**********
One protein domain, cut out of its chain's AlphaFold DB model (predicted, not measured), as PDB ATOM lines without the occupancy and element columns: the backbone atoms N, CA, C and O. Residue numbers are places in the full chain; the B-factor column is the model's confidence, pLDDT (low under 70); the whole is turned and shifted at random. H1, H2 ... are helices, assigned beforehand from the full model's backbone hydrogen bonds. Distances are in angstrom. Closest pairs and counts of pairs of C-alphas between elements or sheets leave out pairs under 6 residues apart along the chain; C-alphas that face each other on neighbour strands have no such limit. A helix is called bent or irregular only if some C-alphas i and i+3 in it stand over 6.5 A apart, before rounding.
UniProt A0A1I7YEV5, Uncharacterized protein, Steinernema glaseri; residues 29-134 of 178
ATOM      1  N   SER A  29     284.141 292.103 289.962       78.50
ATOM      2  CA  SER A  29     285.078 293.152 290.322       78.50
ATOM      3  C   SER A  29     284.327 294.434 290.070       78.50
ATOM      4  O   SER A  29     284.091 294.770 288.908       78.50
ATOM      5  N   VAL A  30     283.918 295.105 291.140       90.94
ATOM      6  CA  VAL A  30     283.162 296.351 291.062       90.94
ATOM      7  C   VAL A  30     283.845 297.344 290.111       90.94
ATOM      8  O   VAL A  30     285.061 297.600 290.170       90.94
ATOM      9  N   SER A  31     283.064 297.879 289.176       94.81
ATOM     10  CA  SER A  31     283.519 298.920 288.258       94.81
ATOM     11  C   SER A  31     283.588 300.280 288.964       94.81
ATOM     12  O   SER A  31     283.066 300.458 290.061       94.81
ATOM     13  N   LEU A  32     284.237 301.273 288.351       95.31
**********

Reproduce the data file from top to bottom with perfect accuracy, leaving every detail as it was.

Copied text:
One protein domain, cut out of its chain's AlphaFold DB model (predicted, not measured), as PDB ATOM lines without the occupancy and element columns: the backbone atoms N, CA, C and O. Residue numbers are places in the full chain; the B-factor column is the model's confidence, pLDDT (low under 70); the whole is turned and shifted at random. H1, H2 ... are helices, assigned beforehand from the full model's backbone hydrogen bonds. Distances are in angstrom. Closest pairs and counts of pairs of C-alphas between elements or sheets leave out pairs under 6 residues apart along the chain; C-alphas that face each other on neighbour strands have no such limit. A helix is called bent or irregular only if some C-alphas i and i+3 in it stand over 6.5 A apart, before rounding.
UniProt A0A1I7YEV5, Uncharacterized protein, Steinernema glaseri; residues 29-134 of 178
ATOM      1  N   SER A  29     284.141 292.103 289.962       78.50
ATOM      2  CA  SER A  29     285.078 293.152 290.322       78.50
ATOM      3  C   SER A  29     284.327 294.434 290.070       78.50
ATOM      4  O   SER A  29     284.091 294.770 288.908       78.50
ATOM      5  N   VAL A  30     283.918 295.105 291.140       90.94
ATOM      6  CA  VAL A  30     283.162 296.351 291.062       90.94
ATOM      7  C   VAL A  30     283.845 297.344 290.111       90.94
ATOM      8  O   VAL A  30     285.061 297.600 290.170       90.94
ATOM      9  N   SER A  31     283.064 297.879 289.176       94.81
ATOM     10  CA  SER A  31     283.519 298.920 288.258       94.81
ATOM     11  C   SER A  31     283.588 300.280 288.964       94.81
ATOM     12  O   SER A  31     283.066 300.458 290.061       94.81
ATOM     13  N   LEU A  32     284.237 301.273 288.351       95.31